No raisin, no Ferrero Rocher in my office. Think about yours!

The heart palpitations began to quicken, almost audible my chest, and reverberated in my ears. I looked down at my chest taking in the design which Dilbert had somehow stolen.

We both had the diamond shapes, in the cotton/wool blend. Mono coloured black sleeves and back panel, we could have been twins. On the front panel within a larger lozenge framed in mock white patchwork stitches are four diamonds, on point. Two vertical diamonds in grey are joined at their apices and in the shadow of their jointing, black and fawn diamonds are opposed, though alternately. The whole effect is to grant an appearance of larger black and fawn large lozenges running across the face, on a background of grey.

I wondered how the pattern had evolved, resisting the temptation to go see a mirror, but as an exercise, in Mindfulness, it worked for me. Looking deeply into minutia had transformed the moment, leaving me to later deal with this day’s minutiae.

I entered the office at peace, settled.

Reality had dawned when I discovered my pullover was inside out.

Kate Prendergast – Shift da Fokus

Shift da Fokus.

You know you’ve met them. They lurk in community groups, in workplaces, especially at the water cooler. They’re there when you arrive at work, or when you have that tight deadline to meet.

Here’s a snippet of a conversation.

“Did you hear about the [insert a headline from last night’s news], wasn’t that [funny/shocking/awful/deserved], you say.

Response comes back.

“My [cousin/sister/mother, felt/heard/saw] the same [feelings/emotions/pain] when they were in [Seattle/Vanuatu/Toorak/Bridgewater] on holidays [last week/year]

Undaunted, you persevere,” I feel so [sorry/hateful] towards those folk I saw on tee vee; don’t know how they can [cope/get away] with it. We should donate more money, don’t you think?

Waiting for a rejoinder, you kinda expect to hear a continuation of your interrogative, but you work out that you are actually hearing,

“My [son/daughter] was always at me for donations. When we lived out east the bushfires engulfed our home and we relied on donations to get through. The kids were magnificent and …….”, and by now you have tuned out. You suspect the same story is going to be repeated, refined and endured for the rest of the morning. D’oh!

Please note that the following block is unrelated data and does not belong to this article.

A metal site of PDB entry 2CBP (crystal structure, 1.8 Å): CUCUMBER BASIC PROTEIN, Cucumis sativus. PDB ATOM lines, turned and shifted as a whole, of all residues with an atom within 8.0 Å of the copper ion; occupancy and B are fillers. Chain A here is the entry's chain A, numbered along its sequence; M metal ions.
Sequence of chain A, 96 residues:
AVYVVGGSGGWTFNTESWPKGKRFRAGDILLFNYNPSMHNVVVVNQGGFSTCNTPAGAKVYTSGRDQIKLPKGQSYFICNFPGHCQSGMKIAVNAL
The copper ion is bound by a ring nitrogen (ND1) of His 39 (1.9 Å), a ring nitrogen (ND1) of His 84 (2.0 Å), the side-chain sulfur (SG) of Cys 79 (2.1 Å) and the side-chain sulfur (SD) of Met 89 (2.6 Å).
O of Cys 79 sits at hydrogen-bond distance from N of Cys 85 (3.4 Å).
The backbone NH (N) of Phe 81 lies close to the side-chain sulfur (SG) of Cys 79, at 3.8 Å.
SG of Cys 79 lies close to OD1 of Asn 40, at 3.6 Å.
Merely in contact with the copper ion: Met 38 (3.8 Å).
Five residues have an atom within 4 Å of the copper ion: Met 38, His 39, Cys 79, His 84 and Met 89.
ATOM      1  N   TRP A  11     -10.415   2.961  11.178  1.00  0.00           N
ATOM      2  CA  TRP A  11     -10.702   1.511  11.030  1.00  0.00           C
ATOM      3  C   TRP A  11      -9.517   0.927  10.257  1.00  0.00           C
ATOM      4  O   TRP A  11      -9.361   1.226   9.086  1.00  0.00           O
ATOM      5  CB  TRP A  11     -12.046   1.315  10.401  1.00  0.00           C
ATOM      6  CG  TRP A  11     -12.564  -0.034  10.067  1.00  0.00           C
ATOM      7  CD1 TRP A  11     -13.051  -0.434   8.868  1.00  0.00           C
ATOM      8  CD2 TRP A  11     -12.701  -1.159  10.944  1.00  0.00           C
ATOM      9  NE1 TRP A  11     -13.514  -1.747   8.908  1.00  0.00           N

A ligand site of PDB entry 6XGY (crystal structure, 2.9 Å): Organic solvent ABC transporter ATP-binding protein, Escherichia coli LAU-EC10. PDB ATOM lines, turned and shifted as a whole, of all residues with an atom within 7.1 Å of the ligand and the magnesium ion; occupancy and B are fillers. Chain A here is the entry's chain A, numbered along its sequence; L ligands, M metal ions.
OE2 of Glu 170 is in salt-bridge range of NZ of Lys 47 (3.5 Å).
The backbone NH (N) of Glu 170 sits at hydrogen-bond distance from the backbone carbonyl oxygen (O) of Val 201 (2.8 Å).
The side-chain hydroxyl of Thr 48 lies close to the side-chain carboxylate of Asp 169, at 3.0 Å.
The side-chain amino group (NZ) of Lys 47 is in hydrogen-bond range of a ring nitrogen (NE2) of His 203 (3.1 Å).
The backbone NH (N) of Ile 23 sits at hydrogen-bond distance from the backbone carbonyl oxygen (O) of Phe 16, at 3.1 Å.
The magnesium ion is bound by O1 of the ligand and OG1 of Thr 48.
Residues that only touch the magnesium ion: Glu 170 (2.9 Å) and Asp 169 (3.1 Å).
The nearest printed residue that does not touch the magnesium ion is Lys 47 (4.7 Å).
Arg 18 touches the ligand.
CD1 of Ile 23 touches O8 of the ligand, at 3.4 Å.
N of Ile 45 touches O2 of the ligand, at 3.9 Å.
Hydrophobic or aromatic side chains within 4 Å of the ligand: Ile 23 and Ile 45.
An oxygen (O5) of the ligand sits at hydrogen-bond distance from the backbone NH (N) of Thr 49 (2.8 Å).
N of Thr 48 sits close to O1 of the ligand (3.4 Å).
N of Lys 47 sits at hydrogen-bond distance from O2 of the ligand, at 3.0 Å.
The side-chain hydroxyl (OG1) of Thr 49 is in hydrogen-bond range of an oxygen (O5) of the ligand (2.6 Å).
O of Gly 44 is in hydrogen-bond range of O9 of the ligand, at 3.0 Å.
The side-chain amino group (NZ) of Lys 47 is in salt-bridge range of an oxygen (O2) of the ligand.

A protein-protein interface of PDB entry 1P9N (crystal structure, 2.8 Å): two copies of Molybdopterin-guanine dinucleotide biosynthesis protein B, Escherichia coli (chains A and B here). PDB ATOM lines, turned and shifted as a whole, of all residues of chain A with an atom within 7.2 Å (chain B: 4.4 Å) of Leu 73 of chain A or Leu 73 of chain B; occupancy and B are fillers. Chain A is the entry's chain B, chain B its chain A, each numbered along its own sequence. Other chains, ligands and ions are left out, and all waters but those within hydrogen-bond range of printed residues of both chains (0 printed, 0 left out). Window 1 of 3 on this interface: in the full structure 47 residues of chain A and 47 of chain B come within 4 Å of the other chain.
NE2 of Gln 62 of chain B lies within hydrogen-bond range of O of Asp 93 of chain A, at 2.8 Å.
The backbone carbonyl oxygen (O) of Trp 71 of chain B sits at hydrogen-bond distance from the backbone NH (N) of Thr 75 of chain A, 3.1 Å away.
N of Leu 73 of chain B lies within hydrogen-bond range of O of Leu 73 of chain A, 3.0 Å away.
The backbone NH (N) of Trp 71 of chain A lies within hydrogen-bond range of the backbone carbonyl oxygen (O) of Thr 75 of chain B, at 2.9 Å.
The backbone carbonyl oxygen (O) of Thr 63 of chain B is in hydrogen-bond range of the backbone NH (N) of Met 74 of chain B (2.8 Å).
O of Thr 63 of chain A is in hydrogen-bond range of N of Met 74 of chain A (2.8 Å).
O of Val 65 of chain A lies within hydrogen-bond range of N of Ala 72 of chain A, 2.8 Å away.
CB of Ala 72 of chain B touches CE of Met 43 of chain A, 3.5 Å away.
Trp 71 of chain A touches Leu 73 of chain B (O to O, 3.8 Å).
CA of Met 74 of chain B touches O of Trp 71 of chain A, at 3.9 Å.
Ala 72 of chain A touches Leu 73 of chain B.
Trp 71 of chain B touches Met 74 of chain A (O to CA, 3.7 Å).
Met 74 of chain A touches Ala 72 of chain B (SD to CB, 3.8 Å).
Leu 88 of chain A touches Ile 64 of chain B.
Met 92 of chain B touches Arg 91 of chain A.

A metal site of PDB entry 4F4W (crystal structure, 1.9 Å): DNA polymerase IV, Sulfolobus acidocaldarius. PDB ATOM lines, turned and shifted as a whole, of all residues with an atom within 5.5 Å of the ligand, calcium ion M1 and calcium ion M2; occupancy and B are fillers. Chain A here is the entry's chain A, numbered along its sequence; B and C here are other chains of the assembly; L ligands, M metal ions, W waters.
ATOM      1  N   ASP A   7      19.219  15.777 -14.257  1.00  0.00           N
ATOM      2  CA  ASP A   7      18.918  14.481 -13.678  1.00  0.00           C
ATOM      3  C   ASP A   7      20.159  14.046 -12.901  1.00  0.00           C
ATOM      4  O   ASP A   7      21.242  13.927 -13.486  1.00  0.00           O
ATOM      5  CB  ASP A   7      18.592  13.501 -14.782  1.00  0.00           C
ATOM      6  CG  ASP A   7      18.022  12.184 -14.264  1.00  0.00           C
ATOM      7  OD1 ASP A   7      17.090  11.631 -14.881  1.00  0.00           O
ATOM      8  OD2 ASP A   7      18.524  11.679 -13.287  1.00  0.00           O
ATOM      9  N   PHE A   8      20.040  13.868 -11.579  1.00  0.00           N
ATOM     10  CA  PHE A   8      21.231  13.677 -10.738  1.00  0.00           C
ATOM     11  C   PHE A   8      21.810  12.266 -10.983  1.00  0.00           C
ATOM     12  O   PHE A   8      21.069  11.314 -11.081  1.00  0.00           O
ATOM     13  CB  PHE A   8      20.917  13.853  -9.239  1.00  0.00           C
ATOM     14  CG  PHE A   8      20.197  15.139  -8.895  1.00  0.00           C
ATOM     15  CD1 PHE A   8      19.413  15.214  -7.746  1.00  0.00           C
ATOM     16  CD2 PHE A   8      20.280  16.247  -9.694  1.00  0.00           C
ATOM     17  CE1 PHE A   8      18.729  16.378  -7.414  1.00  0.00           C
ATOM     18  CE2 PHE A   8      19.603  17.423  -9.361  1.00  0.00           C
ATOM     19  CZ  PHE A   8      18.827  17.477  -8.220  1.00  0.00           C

So what is this phenomenon? I call it Shift da Fokus, named in honour of a working colleague of my ex-wife, a teacher at Mont Sant’ Angelo, a large Sydney girls school, whose nickname was Kate shift da Fokus Prendergast. I meet her once, though the stories of her Fokus shifting abilities were legendary. I wondered at the time if it was simply female cattiness amongst her associates, but over the years I have come to recognise these symptoms in many otherwise perfectly respectable folk.

Think of your friends, colleagues, enemies, anyone you come into contact with and see if you too can detect the Fokus shifters amongst us.

I’m sure I’m not the only one to have seen them!

Mum and Dad – Two dyings, Two deaths

We gathered around the bed, we had before. But at a different bed. We had gathered in a ward at Princess Alexandra. All families do. Its what makes families, families.

Mum was dying. Her descent had been swift, no longer the feisty, sometimes argumentative lady who had gifted me my outspokenness, quite un-chinaman-like. However, it was defiance my father so disliked. Over several months her decline accelerated, the inevitable process of life moving to death.

I dreaded and at the same time longed for her to be at peace. I had memories stored which were of little use to me now, memories of my father’s passing all those years ago, close to forty.

He too had lain in a hospital bed, resenting being there, wanting to be at home. Walking in there, he’d realized early on that he was not going to walk out. For me at the time, yet to be twenty one, I had no idea. My life full of the promise of bright years to come, never once glimpsed the shadows of the other side. With Mum working, visits to the hospital were squeezed in between college lectures, a commute from the suburbs into town then back home again. It was a very long six months.